In an active camouflage example, the asset 105 can be disguised by detecting the view from the back of the asset 105 using the ambient detector 110 and mimicking the detected view from the back of the asset 105 on the front of the asset 105 using the emitter 115 to provide light, such as at a desired color or intensity. In this example, the asset 105, when viewed from the front, should appear to the viewer like the background of the asset 105. This creates the appearance that the object is not there. In other examples, the background view from one or more other directions of the asset 105 can similarly be detected and mimicked, such as from at least a portion of the outer surface of the asset 105, or the entire outer surface of the asset 105. In another example, the emitter 115 can be configured to disguise the asset 105 as another object instead of mimicking the background of the object.

The ambient detector 110 can include any device configured to detect a background view, such as from an outer surface of the asset 105 (e.g. an ambient light signal from the outer surface of the asset 105), such as a charge coupled device (CCD), a complementary metal-oxide-semiconductor (CMOS) sensor, or other light or image sensor.

In an example, the emitter 115 can include any device configured to emit light, such as to mimic the detected background view or the detected ambient signal from the ambient detector 110, or to mimic another object. In certain examples, the emitter 115 can include a light source, such as an incandescent lamp, a gas discharge lamp, a liquid crystal display (LCD), a thick film electroluminescence (TFEL), a light emitting diode (LED) (such as an inorganic LED (ILED), an organic LED (OLED), a quantum dot LED (QDLED), or one or more other LEDs), or one or more other light sources.

In an example, the asset 105 can include one or more detectors, such as the ambient detector 110, configured to detect at least a portion of a background view from an outer surface of the asset 105. The asset 105 can also include one or more emitters, such as the emitter 115, such as to cover at least a portion of the outer surface of the asset 105, such as the portion of the outer surface to be camouflaged (e.g., the bottom of a UAV, the top or side of a ground vehicle, or any other surface).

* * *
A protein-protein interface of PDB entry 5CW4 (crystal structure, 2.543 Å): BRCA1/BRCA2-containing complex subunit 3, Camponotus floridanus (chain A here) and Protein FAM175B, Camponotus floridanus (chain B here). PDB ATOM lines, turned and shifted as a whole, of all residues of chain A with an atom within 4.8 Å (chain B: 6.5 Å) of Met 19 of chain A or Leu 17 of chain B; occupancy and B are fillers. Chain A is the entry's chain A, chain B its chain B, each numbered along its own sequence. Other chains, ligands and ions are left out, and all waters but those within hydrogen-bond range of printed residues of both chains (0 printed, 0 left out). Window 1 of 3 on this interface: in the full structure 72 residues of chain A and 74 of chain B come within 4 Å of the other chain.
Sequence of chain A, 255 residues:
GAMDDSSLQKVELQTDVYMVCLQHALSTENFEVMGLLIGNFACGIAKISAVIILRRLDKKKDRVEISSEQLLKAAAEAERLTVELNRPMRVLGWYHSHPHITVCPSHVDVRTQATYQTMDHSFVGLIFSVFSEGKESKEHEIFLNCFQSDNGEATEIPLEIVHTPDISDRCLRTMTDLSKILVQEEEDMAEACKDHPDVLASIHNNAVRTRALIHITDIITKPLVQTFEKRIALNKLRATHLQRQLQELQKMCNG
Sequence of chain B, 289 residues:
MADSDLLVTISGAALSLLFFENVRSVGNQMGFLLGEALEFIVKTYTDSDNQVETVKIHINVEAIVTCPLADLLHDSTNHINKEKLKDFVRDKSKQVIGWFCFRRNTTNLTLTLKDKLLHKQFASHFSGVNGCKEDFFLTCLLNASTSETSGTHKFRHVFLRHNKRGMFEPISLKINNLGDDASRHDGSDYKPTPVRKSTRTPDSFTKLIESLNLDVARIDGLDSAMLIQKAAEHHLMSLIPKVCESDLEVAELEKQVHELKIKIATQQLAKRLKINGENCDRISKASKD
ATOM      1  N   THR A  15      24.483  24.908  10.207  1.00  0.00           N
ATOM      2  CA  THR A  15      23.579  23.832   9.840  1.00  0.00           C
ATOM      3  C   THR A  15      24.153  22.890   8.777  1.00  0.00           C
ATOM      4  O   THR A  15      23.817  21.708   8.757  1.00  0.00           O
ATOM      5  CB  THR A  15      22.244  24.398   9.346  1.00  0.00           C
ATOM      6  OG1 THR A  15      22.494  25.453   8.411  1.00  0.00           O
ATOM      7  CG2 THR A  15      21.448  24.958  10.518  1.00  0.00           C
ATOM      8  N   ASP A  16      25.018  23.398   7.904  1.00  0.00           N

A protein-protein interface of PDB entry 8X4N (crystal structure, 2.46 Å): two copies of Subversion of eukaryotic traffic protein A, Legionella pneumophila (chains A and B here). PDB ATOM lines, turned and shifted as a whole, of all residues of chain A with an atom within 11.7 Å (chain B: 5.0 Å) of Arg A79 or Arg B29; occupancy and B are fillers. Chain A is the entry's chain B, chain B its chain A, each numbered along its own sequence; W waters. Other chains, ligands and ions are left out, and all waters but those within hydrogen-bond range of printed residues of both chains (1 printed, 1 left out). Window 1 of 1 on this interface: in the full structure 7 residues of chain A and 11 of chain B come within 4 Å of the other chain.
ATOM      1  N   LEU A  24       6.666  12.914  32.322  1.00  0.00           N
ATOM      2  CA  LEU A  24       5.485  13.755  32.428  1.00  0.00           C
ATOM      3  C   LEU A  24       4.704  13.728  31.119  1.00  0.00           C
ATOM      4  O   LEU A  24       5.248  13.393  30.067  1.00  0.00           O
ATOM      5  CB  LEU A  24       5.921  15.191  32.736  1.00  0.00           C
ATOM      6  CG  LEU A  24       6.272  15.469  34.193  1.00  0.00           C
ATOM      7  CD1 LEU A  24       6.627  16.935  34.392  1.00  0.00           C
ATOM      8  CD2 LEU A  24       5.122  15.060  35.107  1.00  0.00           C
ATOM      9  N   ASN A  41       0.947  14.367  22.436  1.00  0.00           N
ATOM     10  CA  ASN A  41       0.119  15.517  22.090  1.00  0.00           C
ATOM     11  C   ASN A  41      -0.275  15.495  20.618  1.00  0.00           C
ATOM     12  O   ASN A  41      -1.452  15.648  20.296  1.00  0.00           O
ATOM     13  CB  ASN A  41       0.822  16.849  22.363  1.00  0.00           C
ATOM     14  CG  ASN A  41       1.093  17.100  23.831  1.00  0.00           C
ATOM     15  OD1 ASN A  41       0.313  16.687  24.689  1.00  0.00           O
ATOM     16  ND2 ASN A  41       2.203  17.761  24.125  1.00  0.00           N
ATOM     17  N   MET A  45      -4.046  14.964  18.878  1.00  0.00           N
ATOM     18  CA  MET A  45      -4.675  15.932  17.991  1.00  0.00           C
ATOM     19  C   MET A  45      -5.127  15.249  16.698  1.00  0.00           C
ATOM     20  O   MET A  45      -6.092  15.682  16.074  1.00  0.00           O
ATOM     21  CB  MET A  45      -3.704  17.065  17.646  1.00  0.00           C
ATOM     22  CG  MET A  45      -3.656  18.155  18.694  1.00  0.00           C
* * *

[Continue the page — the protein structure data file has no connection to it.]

FIG. 2 a and FIG. 2 b illustrate generally an example of portions of systems 200 and 201 including a QDLED panel 205. In an example, an emitter, such as the emitter 115, can include an array of QDLEDs, such as a QDLED 206. The QDLED panel 205 can be constructed as a flexible panel and can be configured to be attached to the outer surface of an asset. The QDLED panel 205 can be attached to the surface of the asset using an adhesive 215. The adhesive 215 can be coupled to the QDLED 206 using a laminate 210. Further, the QDLED 206 can be covered with a substrate with interconnect 220 that can protect the QDLED 206 from the environment and connect the array of QDLEDs, QDLED 206, with one or more other arrays. By connecting the one or more QDLED panels, the at least a portion of the outer surface of the asset can be covered, and thereby camouflaged, using the one or more QDLED panels.

FIG. 3 a and FIG. 3 b illustrate generally examples of portions of systems 300 and 301 including an unmanned aerial vehicle (UAV) 305, an ambient detector 310, and an emitter 315. In this example, the asset is a UAV 305. The portion of the outer surface of the asset desired to be camouflaged is the bottom of the UAV 405, in this example. The ambient detector 310 is configured to detect the background view from the top of the UAV 305, and the emitter 315 is configured to mimic the detected background view on the bottom of the UAV 305, thereby camouflaging the UAV 305 by making the bottom of the UAV 305 appear like the view from the top of the UAV 305. In an example, at least a portion of the outer surface of the UAV 305 can camouflaged by covering the desired portion of the outer surface of the UAV with emitters, such as the entire bottom surface of the UAV to camouflage the entire bottom surface of the UAV 305, or the entire UAV 305 to camouflage the entire outer surface of the UAV 305. The detectors can be placed so as to not interfere with the emitters, but still record the necessary outer view of the asset.